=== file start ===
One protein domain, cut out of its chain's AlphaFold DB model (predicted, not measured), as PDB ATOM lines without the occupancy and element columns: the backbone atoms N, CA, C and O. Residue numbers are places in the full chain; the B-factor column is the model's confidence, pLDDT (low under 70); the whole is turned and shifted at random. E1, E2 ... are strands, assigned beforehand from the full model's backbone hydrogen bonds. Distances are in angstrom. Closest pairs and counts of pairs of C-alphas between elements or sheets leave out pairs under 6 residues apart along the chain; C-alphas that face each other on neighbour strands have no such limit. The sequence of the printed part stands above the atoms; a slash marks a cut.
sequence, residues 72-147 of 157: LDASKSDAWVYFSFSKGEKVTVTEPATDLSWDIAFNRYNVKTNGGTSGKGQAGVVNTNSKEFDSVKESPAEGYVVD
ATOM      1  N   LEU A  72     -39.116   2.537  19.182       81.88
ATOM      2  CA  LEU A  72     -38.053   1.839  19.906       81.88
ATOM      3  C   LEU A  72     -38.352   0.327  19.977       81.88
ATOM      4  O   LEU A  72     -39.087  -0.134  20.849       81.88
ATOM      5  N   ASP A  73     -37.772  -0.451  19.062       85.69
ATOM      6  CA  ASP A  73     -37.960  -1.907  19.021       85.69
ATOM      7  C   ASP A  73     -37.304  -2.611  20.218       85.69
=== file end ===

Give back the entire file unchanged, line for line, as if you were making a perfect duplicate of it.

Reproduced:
One protein domain, cut out of its chain's AlphaFold DB model (predicted, not measured), as PDB ATOM lines without the occupancy and element columns: the backbone atoms N, CA, C and O. Residue numbers are places in the full chain; the B-factor column is the model's confidence, pLDDT (low under 70); the whole is turned and shifted at random. E1, E2 ... are strands, assigned beforehand from the full model's backbone hydrogen bonds. Distances are in angstrom. Closest pairs and counts of pairs of C-alphas between elements or sheets leave out pairs under 6 residues apart along the chain; C-alphas that face each other on neighbour strands have no such limit. The sequence of the printed part stands above the atoms; a slash marks a cut.
sequence, residues 72-147 of 157: LDASKSDAWVYFSFSKGEKVTVTEPATDLSWDIAFNRYNVKTNGGTSGKGQAGVVNTNSKEFDSVKESPAEGYVVD
ATOM      1  N   LEU A  72     -39.116   2.537  19.182       81.88
ATOM      2  CA  LEU A  72     -38.053   1.839  19.906       81.88
ATOM      3  C   LEU A  72     -38.352   0.327  19.977       81.88
ATOM      4  O   LEU A  72     -39.087  -0.134  20.849       81.88
ATOM      5  N   ASP A  73     -37.772  -0.451  19.062       85.69
ATOM      6  CA  ASP A  73     -37.960  -1.907  19.021       85.69
ATOM      7  C   ASP A  73     -37.304  -2.611  20.218       85.69